We analyzed a large set of EGFR-mutated (EGFR+) NSCLC to identify and characterize cases with co-occurring kinase fusions as potential resistance mechanisms to EGFR tyrosine kinase inhibitors (TKIs).Methods:
EGFR+ (del 19, L858R, G719X, S768I, L851Q) NSCLC clinical samples (formalin-fixed paraffin-embedded tumor and blood) were analyzed for the presence of receptor tyrosine kinase (RTK) and BRAF fusions. Treatment history and response were obtained from provided pathology reports and treating clinicians.Results:
Clinical samples from 3505 unique EGFR+ NSCLCs were identified from June 2012 to October 2017. A total of 31 EGFR+ cases had concurrent kinase fusions detected: 10 (32%) BRAF, 7 (23%) ALK receptor tyrosine kinase (ALK), 6 (19%) ret proto-oncogene (RET), 6 (19%) fibroblast growth factor receptor 3 (FGFR3), 1 (3.2%) EGFR, and 1 (3.2%) neurotrophic receptor tyrosine kinase 1 (NTRK1), including two novel fusions (SALL2-BRAF and PLEKHA7-ALK). Twenty-seven of 31 patients had either a known history of EGFR+ NSCLC diagnosis or prior treatment with an EGFR TKI before the fusion+ sample was collected. Twelve of the 27 patients had paired pre-treatment samples where the fusion was not present before treatment with an EGFR TKI. Multiple patients treated with combination therapy targeting EGFR and the acquired fusion had clinical benefit, including one patient with osimertinib resistance due to an acquired PLEKHA7-ALK fusion achieving a durable partial response with combination of full-dose osimertinib and alectinib.Conclusions:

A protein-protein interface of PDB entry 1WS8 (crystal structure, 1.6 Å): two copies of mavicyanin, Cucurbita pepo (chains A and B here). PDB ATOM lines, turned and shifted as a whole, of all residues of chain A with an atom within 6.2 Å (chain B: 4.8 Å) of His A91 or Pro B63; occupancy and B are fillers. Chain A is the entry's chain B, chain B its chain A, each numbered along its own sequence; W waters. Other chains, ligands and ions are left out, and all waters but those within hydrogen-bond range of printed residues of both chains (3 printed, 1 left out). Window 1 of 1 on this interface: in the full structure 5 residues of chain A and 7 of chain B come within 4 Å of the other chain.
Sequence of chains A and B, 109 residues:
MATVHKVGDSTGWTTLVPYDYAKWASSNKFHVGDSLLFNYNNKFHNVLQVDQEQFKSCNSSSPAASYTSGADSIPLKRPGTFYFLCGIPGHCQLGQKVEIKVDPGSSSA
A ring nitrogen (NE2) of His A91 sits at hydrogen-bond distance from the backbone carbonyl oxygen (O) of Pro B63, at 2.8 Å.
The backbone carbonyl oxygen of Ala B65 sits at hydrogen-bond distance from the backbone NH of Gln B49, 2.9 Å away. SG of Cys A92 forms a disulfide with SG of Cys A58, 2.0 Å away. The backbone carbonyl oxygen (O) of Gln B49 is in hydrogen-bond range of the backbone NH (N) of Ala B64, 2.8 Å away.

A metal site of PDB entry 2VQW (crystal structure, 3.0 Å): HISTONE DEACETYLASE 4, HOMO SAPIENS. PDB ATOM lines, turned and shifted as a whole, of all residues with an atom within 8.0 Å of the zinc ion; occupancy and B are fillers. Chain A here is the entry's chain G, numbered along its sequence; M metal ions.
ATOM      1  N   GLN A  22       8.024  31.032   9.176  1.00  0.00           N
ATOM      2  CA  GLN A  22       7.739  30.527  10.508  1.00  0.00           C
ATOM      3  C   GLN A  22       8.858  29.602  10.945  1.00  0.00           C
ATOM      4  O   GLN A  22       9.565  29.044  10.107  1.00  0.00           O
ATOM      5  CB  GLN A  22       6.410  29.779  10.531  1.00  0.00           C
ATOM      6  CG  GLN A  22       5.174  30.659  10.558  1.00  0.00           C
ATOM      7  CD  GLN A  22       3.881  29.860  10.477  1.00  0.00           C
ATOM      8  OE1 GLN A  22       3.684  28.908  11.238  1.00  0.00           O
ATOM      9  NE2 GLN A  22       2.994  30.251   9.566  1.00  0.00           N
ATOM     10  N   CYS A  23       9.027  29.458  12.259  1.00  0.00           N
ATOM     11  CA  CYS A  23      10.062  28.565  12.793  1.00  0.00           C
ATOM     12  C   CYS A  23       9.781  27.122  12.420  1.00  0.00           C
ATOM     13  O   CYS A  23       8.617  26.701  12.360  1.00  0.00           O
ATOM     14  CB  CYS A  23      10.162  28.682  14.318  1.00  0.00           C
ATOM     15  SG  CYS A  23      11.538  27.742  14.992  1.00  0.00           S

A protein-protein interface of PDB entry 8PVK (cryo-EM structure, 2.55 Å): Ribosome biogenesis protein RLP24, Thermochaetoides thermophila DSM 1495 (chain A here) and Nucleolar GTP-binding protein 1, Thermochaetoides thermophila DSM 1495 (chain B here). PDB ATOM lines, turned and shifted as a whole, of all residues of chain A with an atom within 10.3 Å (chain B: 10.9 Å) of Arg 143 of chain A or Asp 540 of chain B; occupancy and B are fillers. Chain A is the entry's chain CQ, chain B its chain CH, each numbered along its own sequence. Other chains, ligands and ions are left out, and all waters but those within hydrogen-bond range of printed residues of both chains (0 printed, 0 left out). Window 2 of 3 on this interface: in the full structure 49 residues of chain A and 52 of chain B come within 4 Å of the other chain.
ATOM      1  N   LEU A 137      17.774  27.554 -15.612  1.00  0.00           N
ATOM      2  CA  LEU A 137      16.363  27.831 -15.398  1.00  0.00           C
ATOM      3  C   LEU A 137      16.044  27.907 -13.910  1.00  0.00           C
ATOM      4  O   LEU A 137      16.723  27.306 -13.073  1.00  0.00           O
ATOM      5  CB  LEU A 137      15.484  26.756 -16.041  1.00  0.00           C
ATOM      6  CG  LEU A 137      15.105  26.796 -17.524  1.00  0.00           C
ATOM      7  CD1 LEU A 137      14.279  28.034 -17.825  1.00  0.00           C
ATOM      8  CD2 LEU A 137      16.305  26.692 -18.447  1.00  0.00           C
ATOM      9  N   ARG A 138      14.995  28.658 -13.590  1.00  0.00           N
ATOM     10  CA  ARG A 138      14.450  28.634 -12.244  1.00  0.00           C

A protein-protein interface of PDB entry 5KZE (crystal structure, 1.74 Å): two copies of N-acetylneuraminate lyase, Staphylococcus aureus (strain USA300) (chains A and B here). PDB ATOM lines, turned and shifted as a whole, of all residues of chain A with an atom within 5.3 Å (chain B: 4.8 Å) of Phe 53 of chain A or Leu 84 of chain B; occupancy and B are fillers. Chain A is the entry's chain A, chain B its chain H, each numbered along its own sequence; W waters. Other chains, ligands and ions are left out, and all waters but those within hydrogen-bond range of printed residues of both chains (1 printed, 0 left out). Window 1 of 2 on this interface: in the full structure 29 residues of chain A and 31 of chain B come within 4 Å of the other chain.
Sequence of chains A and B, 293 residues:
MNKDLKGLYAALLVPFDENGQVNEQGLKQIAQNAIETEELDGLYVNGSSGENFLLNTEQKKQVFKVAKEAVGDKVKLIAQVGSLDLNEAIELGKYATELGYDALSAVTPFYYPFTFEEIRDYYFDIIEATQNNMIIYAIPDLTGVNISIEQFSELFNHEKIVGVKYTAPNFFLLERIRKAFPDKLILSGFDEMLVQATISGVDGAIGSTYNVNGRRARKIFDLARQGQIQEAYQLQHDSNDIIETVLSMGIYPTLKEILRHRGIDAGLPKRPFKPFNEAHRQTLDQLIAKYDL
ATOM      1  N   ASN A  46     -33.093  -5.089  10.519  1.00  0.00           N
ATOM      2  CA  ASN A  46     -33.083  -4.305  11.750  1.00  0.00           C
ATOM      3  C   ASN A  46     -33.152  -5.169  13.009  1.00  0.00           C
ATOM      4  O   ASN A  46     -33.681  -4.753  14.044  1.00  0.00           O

RTK and BRAF fusions are rare but potentially druggable resistance mechanisms to EGFR TKIs. Detection of RTK and BRAF fusions should be part of comprehensive profiling panels to determine resistance to EGFR TKIs and direct appropriate combination therapeutic strategies.